Red Grooms is irresistible. His art raises a fine ruckus. "Red Grooms from the Museum's Collection," at the Hirshhorn Museum and Sculpture Garden, like each of his exhibits, is as much fun as a circus and as filling as a feast.
There are only eight works in it, but still it seems enormous. It has movie stars and New York slush, lounge lizards and taxicabs, barber poles and icebergs, Camel packs, umbrellas. There are skeletons and artists, bumblebees and saints, in its cast of hundreds. It has paintings and constructions, jokes, jolts and nostalgia. There is no such thing as a small show by Red Grooms.
Red Grooms is a natural. He is 44 years old, a Nashville-born New Yorker, part hick and part sophisticate. He is awkward and original, scholarly, prolific. In the history of art, he fits in somewhere between Disney and Picasso. Grooms can come home from a party and, before he goes to bed, sketch everyone he met there, their faces and their fantasies, their pedigrees, their futures, their clothes, their affectations. Art pours from him in torrents. His imagination seethes, his hand is never still. He makes the work we know seem bigger than it is.
He loves history and Hollywood and strange, baroque perspectives. He paints in three dimensions, he makes straight lines seem bent. Anything can set him off, a conversation overheard, the sight of snowflakes falling, a passage in a book. One big work on view here, "Maquette for Way Down East" (1978), was spurred by an account of the director, D.W. Griffith, and his cameraman, Billy Bitzer, filming Lillian Gish in a howling storm in Maine in 1920. This is what Grooms read: "The blizzard never slacked . . . . Above the storm, Mr. Griffith shouted, 'Billy, move in! Get that face. Get that face! That face--get that face!' " Grooms' piece shows us everything, the great hawk-faced director with his giant megaphone, the ice floes bobbing on the waves, the hand-cranked wooden camera with its fitting of bright bronze and, of course, that face. It is made of glue and cut-out paper, and its beauty is enough to take your breath away.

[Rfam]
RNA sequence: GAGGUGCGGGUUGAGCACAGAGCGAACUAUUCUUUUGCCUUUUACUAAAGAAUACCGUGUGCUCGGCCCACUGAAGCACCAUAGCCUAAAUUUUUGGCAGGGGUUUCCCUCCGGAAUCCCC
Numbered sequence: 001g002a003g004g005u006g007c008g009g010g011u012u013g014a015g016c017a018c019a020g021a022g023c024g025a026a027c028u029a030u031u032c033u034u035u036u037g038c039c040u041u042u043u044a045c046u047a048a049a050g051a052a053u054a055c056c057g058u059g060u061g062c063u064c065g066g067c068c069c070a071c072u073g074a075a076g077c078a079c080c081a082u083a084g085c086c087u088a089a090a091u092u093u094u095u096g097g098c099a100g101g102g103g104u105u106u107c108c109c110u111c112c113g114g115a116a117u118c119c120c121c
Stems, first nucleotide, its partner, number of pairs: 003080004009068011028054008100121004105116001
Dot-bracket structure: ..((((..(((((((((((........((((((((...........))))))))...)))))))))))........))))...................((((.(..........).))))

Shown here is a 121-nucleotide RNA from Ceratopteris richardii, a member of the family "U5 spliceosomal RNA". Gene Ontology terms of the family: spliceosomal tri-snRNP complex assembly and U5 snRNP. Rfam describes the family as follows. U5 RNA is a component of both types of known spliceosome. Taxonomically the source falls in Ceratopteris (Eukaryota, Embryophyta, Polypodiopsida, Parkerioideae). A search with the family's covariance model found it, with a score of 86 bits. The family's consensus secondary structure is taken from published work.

In the early 1960s, Grooms and his wife, Mimi, shared a colorful and cluttered loft in mid-Manhattan. Before the wreckers came to tear his building down, Grooms reproduced his home, and everything that it contained, in miniature, by hand. His "Loft on 26th Street" (1965-66) is one of the most popular works in the museum, and it's easy to see why. Part souvenir, part doll's house, it is so full of detail that scholars could write a Grooms biography from its painted facts.
If you want to know his taste in art, look at the hundred little paintings, the post cards and the neckties tacked to the walls. This piece, like the vast and famous cities he has built--"Chicago" and "Ruckus Manhattan" (which is on view now at Burlington House in that city)--is wondrously inhabited. The loft is full of Red Grooms' friends. The man in the red beard standing by the stove is Paul Suttman, the sculptor (a work of his, a still life made of bronze, is in the collection of the Hirshhorn); the woman on the bed, studying Toulouse-Lautrec, is Paul Suttman's wife Elisse ; Carol Summers, who makes prints (one is in the Hirshhorn) is sitting at the table, puffing on his pipe; Gillian Walker, who sits next to him, is the daughter of John Walker, once director of the National Gallery of Art. Red and Mimi both are there. So is K.K. Kean, the artist. She is cranking the Victrola. Her brother, Thomas, was recently elected governor of New Jersey.
Grooms' art excludes nothing. What would it be like to go to the moon or ride in a rodeo or hang around with Rembrandt or see Picasso enter heaven? Grooms shows us in his art. His objects have a way of telling complex stories, part true and part invented, that make us laugh and gasp.
The late Joseph H. Hirshhorn, who purchased all the objects in this show, bought Grooms well and wisely. The objects here suggest Grooms' great love of cities ("Bus Stop," a thickly painted oil from 1964, shows the young Grooms in a greatcoat strolling through New York), his fondness for the movies, his memory, his wit, his mastery of materials, hot glue, metal, hand carved wood, paper, canvas, plastic. This show, like most shows by Red Grooms, is a kind of a self-portrait. One leaves this exhibition marveling again at the bigness of his spirit. No fear of fun restricts his energetic art. In an age when many artists seem to live in tiny worlds, adjusting tiny details, thinking tiny thoughts, Grooms seems a kind of giant. His show closes May 2.